The Department of Adult & Community Education at Maynooth University in Ireland is one of six partners in the DIMA project, developing e-learning material and a toolkit for adult learning policy makers.

Four hundred Irish adult learning and policy making practioners were invited to participate in the DIMA pilot blended online learning training course during May 2017. Almost one in four responded positively and thirty-nine (39) actually participated and provided feedback by the 30th June 2017. The 39 participants comprised adult learning practitioners, Education and Training Board (ETB) policy makers, educational technologists and Higher Education (HEI) academics.

Given the time of year (end of academic year), geographic spread and workload the high level of interest in this pilot training was evident. A user- led process was designed to facilitate their participation with the technical support of CARDET, Cyprus.

Feedback was collected through face-to-face (14 participants) and online (9 participants) workshops on Tuesday 20th and Tuesday 27th June 2017.  Feedback details are available in the National Implementation Report, Ireland, or from the DIMA website.

Photo: Dima Pilot course participants receive certificates of completion on Tuesday 20th June 2017

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Maynooth Education Forum – Recognising the 12%: Ethnic Minorities’ Trajectories through the Education System

MU Ed Forum

Maynooth Education Forum – 16 June 2016. Recognising the 12%; Ethnic Minorities’ Trajectories through the Education System

Now in its fifth year, the Maynooth Education Forum is an open space where an invited group of education policymakers and stakeholders come together to exchange ideas and reflect on key issues in education. The 2017 Education Forum is recognising the 12% of migrants in the Irish Education system and we would be honoured if you were to attend and add your voice to the discussion.

This year’s Forum seeks to promote progressive change by:

  • Exploring how migrants are faring in the Irish education system and seeking to understand their lived experience
  • Sharing best practice from other countries
  • Understanding how teachers and the education system can adapt to cater for migrants and identify supports required for teachers

Keynote details are below, and you can register your attendance here.

Keynote speakers:

Dr Zelia Gregoriou, University of Cyprus, is a philosopher of education. Her research has explored the need to rethink intercultural education with regards to curriculum and pedagogy, policy frames, and research methodology.

Prof Irena Kogan, University of Mannheim, is project director of the Children of Immigrants Longitudinal Survey in Four European Countries, focusing on the intergenerational integration of the children of immigrants in Germany, the Netherlands, Sweden, and the United Kingdom.

Prof Frances McGinnity, ESRI, with colleagues has conducted a large study of migrant children in Irish schools. She is currently collaborating with EU colleagues on a project examining early socio-cultural integration patterns of migrants

Dr Victoria Showunmi is Senior Lecturer in the Maynooth University Department of Education. Her research focuses on Gender and Educational leadership and Black young women and their wellbeing through an intersectional lens.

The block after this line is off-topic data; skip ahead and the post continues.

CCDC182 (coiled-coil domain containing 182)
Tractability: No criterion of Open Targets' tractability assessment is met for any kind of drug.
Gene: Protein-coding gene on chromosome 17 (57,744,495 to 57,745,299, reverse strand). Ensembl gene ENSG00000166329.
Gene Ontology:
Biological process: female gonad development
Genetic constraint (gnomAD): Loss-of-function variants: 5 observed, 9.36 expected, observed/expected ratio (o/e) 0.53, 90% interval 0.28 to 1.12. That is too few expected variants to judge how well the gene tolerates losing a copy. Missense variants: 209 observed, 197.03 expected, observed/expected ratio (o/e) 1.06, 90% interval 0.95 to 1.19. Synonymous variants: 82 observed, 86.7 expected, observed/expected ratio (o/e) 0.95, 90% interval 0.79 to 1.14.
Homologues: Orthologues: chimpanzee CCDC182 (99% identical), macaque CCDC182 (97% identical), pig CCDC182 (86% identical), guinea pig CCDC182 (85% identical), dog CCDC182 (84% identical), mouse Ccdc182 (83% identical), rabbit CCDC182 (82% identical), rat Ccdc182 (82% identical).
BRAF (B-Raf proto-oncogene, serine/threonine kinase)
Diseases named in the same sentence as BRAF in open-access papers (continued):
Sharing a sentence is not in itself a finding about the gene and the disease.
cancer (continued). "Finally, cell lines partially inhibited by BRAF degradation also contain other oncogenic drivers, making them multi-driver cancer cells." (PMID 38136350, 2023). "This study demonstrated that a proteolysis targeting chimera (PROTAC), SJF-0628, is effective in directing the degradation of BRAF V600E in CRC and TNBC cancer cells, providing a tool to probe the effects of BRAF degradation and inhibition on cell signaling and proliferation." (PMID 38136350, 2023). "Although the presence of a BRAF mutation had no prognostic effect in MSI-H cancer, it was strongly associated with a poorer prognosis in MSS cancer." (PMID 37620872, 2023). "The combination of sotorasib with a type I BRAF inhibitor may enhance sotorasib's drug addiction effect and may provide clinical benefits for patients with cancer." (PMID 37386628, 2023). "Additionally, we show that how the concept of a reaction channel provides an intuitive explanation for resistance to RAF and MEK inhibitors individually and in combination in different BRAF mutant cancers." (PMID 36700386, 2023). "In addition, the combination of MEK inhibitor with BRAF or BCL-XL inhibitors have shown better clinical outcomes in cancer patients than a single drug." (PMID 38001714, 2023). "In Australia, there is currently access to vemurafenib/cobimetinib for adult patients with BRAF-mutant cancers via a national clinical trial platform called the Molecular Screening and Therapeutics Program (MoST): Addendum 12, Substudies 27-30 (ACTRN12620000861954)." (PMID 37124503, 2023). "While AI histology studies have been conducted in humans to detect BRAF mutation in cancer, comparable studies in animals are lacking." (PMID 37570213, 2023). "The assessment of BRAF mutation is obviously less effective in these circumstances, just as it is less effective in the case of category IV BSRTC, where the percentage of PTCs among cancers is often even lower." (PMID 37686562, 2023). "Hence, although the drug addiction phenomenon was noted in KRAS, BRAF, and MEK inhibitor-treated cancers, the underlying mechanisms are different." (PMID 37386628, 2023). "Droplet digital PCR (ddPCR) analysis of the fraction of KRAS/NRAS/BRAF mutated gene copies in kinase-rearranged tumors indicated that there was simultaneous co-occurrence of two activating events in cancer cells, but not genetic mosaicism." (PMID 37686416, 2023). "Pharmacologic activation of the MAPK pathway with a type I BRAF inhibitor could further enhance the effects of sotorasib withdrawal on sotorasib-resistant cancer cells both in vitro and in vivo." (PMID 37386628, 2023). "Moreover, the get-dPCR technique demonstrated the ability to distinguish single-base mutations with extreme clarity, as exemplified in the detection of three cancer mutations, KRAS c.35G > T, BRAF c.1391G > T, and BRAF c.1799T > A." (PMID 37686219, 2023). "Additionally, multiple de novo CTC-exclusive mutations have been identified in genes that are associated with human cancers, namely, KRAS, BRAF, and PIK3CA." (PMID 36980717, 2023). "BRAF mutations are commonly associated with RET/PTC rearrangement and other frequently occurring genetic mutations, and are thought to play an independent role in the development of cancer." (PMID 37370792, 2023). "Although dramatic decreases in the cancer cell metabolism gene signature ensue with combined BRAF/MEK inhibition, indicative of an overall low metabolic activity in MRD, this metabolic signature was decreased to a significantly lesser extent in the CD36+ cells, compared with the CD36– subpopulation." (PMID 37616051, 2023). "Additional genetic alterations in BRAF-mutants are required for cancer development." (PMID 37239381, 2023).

Register to attend: here (Please circulate to potentially interested parties)

Further information: www.maynoothuniversity.ie/MaynoothEducationForum

Michael

See Blogpost on Matters FET at https://fetireland.wordpress.com/

: European Life Long Learning Project. The DIMA project A practical toolkit for monitoring Adult Education strategies, policies and practices.

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Michael Kenny, Lecturer, Department of Adult & Community Education, Maynooth University (Ollscoil na hÉireann Má Nuad) Click here

INVITE become a member of the DIMA project e-Learning Expert Review Group

Dima_Logo

Last week I started inviting a number of adult educators to become a member of the DIMA project e-Learning Expert Review Group. The DIMA project (http://dima-project.eu/en/) “A Toolkit for Developing, Implementing and Monitoring Adult Education Strategies” is a two year project, 2015-2017, involving 6 partners/5 countries, (See http://dima-project.eu/index.php/en/partners), to investigate and design a toolkit to support policy makers in the field of adult/further education.

The toolkit is underpinned by a 10 hour online learning course comprising 9 modules. The project partners are currently testing the appropriateness of the course. To do this the project partners are seeking an expert review group who will, between now and the end of June;

  1. Review the online course
  2. Complete a feedback form
  3. Meet in sub-groups (F2F or virtual), to offer more detailed feedback on the online course/toolkit, advise on content, and explore additional support to Adult Education policymaking.

If this might interest you the project partners invite you to be a member of the DIMA Online e-Learning Expert Review Group. Members will have first access to an online toolkit and course for adult/further education policy makers, and, get an insight into a simple online content delivery method.

If you are interested in participating, please let me know by blog feedback or email to michael.kenny@nuim.ie. I will send you course access and details. If you cannot participate, perhaps, you may suggest a person(s) of equal expertise whom I should invite.FET_profile_pic

I will keep you up to date with progress. Thanking you,

Michael Kenny, Lecturer, Department of Adult & Community Education, Maynooth University (Ollscoil na hÉireann Má Nuad) Click here